The problem is, there simply isn't enough time for the teacher to behave like a professional. Does your doctor spend all but 1 1/2 hours of the work day talking directly to patients? Does your lawyer spend that percentage of the work day talking directly to clients? In most cases, there is a lot of background work that goes into a professional's day - work, that does not include direct contact with their clients. We trust that the doctor has record-keeping, research, and administrative tasks to do, tasks which are in the service of their patients, but not done in their presence. The problem is, teachers need this, too.

You want to know why the teacher can't individualize the classes for the outlier kids - the ones who struggle and the ones who need harder work so that they can learn to struggle successfully - the teacher has no time.

A long time ago, I read a book about a school that was serious about supporting excellent teachers. The teachers taught kids for 1/2 of the school day and used the other half of the day for planning and grading. Teachers worked together in teams to develop creative lessons and often critiqued each other giving the same lesson to different classes, working to improve the questions asked, the procedures followed, the products developed. Personally, I would gladly give up the extra 12 weeks of summer to work in a school where teachers had adequate time to plan, develop and grade lessons.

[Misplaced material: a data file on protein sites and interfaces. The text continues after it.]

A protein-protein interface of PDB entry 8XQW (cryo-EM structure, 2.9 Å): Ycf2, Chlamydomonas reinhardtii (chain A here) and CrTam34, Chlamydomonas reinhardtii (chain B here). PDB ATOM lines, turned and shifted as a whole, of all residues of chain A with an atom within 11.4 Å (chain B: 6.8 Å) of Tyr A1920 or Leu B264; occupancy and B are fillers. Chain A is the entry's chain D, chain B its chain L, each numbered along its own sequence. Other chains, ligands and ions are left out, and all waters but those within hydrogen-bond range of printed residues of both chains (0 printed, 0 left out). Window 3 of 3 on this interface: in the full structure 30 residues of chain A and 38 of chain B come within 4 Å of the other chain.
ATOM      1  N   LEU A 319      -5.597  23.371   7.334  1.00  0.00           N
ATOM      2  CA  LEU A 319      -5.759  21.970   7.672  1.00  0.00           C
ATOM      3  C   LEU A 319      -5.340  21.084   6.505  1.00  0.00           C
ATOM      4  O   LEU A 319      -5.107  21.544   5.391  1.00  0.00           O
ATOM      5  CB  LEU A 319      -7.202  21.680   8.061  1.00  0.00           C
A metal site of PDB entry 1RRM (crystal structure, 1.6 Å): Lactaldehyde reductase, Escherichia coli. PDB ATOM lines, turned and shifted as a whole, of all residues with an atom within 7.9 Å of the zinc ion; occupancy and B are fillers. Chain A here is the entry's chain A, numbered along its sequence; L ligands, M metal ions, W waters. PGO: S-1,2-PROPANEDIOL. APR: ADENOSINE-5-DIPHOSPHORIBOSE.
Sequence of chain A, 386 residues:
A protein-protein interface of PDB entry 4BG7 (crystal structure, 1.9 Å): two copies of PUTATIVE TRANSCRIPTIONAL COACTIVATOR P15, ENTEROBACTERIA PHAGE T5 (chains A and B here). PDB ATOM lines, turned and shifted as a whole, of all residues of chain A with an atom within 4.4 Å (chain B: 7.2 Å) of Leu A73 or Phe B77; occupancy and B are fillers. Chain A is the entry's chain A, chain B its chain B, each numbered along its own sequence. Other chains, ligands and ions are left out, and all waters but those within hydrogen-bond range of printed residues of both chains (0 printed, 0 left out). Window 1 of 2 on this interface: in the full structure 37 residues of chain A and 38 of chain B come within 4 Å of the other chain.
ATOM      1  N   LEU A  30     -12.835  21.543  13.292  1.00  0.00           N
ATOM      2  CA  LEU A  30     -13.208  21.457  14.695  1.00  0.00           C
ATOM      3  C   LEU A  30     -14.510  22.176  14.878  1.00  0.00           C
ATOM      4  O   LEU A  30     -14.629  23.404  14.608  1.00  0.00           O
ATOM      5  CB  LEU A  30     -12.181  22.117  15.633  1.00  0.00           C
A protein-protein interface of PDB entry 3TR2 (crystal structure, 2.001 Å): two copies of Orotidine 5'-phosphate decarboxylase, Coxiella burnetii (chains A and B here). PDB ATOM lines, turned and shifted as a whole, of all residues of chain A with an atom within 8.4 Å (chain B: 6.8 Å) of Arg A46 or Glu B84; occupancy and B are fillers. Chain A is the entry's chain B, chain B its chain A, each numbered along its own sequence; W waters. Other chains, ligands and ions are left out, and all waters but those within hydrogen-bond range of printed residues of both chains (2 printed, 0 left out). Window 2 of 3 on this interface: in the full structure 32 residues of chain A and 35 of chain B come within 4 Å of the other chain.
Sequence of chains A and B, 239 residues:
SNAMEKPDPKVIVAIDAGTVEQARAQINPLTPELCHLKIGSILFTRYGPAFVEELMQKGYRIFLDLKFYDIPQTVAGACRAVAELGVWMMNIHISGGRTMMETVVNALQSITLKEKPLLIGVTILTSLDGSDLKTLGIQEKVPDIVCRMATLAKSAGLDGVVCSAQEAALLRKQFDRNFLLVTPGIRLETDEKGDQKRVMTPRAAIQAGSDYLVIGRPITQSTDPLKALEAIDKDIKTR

And I haven't even begun discussing the use of technology. That for another time.

Death Notices

Someone mentioned the other day that, when someone dies, one of the first things we want to know is the cause of death, which some newspapers, for whatever reason, do not publish. I wonder why it is a matter of such curiosity to know what the cause of death was. It is almost as though we can say to ourselves, if the cause of death was X and it isn't likely that I will get X, then I don't have to think about dying right now. Sure, we all know that we will die, but personally, the best way I have of dealing with that is to not think about it.

RIP Liz Taylor, Diana Wynne Jones, Geraldine Ferraro.